Spike Lee's 1st movie comes pretty close to a woman who wants only sex but keeps getting dudes who fall in love with her. IIRC, she is fairly happy by herself.

Now you can say that movies are made about men wanting only sex, but not many of them are uncomplicated. Alfie is pathetic and contemptible. American Pie, horny teenage boy fantasy, if viewed closely, ends in four couplings, all of which are initiated by the females, and only one of which is romantic. If you want to say that this fantasy of being thrown into bed by an aggressive attractive female is just a male fantasy, you would be right, but concepts like submissive, compliant, and male power may not apply.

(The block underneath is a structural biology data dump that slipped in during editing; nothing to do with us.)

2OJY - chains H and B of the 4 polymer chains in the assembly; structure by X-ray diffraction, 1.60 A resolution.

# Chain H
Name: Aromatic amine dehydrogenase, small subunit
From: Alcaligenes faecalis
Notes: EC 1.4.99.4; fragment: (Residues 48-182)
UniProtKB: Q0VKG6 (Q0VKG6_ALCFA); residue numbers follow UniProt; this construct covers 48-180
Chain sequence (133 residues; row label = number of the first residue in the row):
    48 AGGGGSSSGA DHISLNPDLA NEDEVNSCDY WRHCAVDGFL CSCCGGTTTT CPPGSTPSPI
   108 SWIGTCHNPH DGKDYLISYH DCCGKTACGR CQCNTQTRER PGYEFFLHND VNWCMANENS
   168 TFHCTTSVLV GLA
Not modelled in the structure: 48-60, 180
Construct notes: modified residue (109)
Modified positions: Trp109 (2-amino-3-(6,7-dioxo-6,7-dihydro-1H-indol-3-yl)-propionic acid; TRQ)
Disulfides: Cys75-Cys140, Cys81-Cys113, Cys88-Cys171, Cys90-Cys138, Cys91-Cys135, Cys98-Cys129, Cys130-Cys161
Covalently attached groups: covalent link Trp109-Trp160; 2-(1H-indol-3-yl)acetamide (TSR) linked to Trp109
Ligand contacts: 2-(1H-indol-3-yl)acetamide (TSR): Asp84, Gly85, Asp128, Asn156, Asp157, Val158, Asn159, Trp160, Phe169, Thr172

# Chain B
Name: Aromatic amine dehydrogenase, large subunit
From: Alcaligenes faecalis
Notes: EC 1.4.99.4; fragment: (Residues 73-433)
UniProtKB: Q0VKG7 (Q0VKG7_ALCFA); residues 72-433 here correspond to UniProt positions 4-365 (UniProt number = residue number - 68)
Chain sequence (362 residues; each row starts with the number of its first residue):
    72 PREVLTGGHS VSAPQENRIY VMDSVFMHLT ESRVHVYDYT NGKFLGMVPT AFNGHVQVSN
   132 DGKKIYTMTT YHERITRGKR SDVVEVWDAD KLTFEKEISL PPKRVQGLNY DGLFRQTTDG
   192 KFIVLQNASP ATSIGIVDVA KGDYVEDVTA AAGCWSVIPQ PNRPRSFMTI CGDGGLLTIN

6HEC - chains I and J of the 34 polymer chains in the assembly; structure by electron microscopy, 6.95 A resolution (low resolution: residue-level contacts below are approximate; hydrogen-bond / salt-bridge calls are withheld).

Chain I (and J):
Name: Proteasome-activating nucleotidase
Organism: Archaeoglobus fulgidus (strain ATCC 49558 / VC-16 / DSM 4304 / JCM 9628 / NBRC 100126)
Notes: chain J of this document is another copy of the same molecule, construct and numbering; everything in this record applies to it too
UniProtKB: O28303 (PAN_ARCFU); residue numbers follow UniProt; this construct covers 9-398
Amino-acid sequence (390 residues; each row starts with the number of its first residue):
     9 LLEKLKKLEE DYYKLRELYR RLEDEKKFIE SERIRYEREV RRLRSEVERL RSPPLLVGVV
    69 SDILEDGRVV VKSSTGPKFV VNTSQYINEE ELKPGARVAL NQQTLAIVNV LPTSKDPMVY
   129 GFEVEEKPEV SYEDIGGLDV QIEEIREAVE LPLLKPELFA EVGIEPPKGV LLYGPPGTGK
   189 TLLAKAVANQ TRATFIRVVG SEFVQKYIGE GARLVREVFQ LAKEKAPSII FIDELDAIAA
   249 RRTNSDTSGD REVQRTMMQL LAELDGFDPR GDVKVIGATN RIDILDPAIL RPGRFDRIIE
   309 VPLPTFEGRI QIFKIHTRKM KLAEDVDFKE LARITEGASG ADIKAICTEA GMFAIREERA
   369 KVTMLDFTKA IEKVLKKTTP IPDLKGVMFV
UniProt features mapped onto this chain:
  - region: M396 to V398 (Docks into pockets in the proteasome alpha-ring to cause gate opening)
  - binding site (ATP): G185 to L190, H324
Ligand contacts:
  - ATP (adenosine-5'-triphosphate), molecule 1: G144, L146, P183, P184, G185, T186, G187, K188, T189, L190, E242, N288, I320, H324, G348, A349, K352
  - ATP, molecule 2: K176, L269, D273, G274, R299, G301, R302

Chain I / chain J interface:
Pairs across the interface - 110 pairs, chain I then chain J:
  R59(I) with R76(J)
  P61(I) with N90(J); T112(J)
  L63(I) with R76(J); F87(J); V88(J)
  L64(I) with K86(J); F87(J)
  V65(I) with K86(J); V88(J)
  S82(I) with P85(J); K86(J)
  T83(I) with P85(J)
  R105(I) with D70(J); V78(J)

do I get points for sitting all the way thru "Looking for Debra Winger?"

Why do you want points? Does it suck? I haven't seen it yet.

It is a documentary made by actress Rosanna Arquette about the problems women have in the film industry, especially in getting satisfactory parts and any work at all after age 40. It consists primarily of interviews with actresses, sometimes in groups. No men, IIRC, are interviewed. I think it is somewhat one-sided and shallow, although I think the issues and questions it raises are important and fair.

Points would be for a straight inadequately enlightened male sitting thru two hours of women complaining about sexism.

Not as many as I'd like, and not many recently, but the following female characters have stayed with me:

Geraldine Chaplin as Emily, a recently released prisoner who tracks down her old lover and partner in crime, in the Alan Rudolph film "Remember My Name."

Patricia Clarkson as the Joy, the sarcastic mother who is dying of cancer in "Pieces of April.

Frances McDormand as Marge Gunderson, the brave, decent and very pregnant police officer in "Fargo."